Our first task with python was to read a
csv file using
That function has few properties to define the dlimiter of the columns, skip rows, read commented lines, convert values while reading, etc.
However, the result is an array, without the information of the metadata that file may have included (name, units, ...).
Astropy offers a ascii reader that improves many of these steps while provides templates to read common ascii files in astronomy.
from astropy.io import ascii
# Read a sample file: sources.dat
Automatically, read has identified the header and the format of each column. The result is a
Table object, and that brings some additional properties.
# Show the info of the data read
# Get the name of the columns
# Get just the values of a particular column
# get the first element
# Read the data from the source table = ascii.read("ftp://cdsarc.u-strasbg.fr/pub/cats/VII/253/snrs.dat", readme="ftp://cdsarc.u-strasbg.fr/pub/cats/VII/253/ReadMe")
# See the stats of the table
# If we want to see the first 10 entries
# the units are also stored, we can extract them too
# Adding values of different columns
# adding values of different columns but being aware of column units
# Create a new column in the table
# Show table's new column
# add a description to the new column
# Now it does show the values
# Using numpy to calculate the sin of the RA
# Let's change the units...
# does the sin now works?
the reading of the table has many properties, let's imagine the following easy example:
weather_data = """ # Country = Finland # City = Helsinki # Longitud = 24.9375 # Latitud = 60.170833 # Week = 32 # Year = 2015 day, precip, type Mon,1.5,rain Tues,, Wed,1.1,snow Thur,2.3,rain Fri,0.2, Sat,1.1,snow Sun,5.4,snow """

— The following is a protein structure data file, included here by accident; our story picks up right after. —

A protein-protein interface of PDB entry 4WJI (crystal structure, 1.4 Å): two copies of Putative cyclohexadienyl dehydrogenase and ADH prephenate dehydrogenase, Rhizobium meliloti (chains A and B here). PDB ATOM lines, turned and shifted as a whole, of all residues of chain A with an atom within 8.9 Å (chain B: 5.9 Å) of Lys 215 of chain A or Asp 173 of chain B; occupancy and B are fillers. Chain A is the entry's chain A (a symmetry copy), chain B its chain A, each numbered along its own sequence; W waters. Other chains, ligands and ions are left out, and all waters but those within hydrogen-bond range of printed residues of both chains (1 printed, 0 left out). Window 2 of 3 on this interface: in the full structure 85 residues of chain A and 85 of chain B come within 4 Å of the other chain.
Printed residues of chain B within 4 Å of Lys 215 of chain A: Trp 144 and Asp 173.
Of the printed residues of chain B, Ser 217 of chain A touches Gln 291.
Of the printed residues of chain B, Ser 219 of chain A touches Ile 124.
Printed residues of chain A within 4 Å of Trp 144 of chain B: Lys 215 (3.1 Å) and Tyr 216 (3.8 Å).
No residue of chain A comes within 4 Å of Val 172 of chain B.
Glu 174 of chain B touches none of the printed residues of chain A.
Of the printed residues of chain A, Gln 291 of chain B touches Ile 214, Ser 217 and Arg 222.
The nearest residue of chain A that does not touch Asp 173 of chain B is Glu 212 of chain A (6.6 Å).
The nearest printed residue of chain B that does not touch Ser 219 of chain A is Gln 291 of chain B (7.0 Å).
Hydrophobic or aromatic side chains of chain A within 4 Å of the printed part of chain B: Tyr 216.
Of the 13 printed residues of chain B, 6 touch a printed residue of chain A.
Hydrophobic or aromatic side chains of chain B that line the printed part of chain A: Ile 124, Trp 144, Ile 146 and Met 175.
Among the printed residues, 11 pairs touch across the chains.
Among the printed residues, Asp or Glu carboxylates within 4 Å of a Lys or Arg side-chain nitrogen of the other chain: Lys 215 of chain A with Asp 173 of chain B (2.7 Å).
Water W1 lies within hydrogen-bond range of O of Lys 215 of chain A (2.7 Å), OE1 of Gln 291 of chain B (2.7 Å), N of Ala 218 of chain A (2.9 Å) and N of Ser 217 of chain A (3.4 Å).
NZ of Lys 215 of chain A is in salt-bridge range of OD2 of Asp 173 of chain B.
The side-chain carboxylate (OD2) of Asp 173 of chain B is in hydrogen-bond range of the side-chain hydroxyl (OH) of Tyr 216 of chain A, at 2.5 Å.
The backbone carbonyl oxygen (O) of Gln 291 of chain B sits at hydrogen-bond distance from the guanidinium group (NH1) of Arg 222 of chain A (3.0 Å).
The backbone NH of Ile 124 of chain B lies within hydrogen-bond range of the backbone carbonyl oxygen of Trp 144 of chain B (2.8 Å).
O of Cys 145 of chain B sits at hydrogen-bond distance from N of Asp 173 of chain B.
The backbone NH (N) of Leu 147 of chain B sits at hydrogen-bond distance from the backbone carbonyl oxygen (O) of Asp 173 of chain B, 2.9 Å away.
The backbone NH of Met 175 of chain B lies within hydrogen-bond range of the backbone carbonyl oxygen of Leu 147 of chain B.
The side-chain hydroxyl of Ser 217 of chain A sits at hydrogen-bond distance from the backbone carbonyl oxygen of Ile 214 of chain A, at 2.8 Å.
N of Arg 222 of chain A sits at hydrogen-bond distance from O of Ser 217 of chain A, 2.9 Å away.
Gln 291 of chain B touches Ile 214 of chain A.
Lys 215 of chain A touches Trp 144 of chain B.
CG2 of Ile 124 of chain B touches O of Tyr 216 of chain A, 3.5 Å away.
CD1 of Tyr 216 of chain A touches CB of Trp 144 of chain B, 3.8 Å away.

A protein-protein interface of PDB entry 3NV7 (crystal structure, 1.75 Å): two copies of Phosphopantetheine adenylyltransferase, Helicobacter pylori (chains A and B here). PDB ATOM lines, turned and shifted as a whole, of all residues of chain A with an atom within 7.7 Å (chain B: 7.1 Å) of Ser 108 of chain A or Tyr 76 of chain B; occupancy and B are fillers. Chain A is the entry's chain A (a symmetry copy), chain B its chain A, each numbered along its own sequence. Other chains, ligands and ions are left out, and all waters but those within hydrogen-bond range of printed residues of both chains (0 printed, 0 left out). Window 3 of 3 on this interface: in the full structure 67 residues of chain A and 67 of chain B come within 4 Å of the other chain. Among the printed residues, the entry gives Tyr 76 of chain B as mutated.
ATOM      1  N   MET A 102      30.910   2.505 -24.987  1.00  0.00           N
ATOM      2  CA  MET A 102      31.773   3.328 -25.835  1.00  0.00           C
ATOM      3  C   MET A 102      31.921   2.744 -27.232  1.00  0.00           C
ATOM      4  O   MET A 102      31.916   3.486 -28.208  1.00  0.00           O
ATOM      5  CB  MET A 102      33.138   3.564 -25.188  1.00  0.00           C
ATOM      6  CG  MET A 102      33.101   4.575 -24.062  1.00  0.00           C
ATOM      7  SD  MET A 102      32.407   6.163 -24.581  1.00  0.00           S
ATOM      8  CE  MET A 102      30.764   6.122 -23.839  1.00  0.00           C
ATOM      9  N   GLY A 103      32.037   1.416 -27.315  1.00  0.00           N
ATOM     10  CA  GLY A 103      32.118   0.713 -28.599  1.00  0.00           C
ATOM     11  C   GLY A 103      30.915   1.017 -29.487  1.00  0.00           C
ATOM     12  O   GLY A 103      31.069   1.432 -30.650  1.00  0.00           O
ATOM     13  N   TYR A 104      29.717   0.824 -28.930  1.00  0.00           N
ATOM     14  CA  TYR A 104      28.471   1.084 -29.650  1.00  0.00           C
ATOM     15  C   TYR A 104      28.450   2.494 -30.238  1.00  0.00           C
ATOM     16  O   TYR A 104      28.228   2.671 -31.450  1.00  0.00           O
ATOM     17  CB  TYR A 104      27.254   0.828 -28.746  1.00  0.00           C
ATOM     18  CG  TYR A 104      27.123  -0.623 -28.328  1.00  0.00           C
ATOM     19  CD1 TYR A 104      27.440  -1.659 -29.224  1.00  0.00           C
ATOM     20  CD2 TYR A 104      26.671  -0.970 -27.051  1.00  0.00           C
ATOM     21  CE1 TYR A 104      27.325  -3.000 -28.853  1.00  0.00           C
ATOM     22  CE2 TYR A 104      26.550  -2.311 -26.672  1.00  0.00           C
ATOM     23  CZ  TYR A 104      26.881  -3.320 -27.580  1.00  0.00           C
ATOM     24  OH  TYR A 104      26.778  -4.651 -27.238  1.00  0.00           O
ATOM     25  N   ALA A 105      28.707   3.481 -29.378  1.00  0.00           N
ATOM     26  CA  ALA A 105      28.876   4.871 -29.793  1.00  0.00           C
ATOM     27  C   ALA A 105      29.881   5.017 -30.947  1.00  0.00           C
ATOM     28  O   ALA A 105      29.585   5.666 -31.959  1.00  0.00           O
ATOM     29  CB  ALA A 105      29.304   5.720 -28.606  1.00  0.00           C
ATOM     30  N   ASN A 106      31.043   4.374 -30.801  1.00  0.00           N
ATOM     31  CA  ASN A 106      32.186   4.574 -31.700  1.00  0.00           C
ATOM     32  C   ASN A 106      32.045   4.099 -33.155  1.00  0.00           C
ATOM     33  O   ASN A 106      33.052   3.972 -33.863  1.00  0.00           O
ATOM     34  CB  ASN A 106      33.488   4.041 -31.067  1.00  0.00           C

# Read the table
# Blank values are interpreted by default as bad/missing values
# Let's define missing values for the columns we want:
# Use filled to show the value filled.
# We can see the meta as a dictionary, but not as key, value pairs
# To get it the header as a table
VOTables are an special type of tables which should be self-consistent and can be tied to a particular scheme. This mean the file will contain where the data comes from (and which query produced it) and the properties for each field, making it easier to ingest by a machine.
from astropy.io.votable import parse_single_table
# Read the example table from HELIO (hfc_ar.xml)
# See the fields of the table
# extract one (NOAA_NUMBER) or all of the columns
# Show the data
# See the mask
# Shee the whole array.
# Convert the table to an astropy table
# See the table
# Different results because quantities are not
# And it can also be converted to other units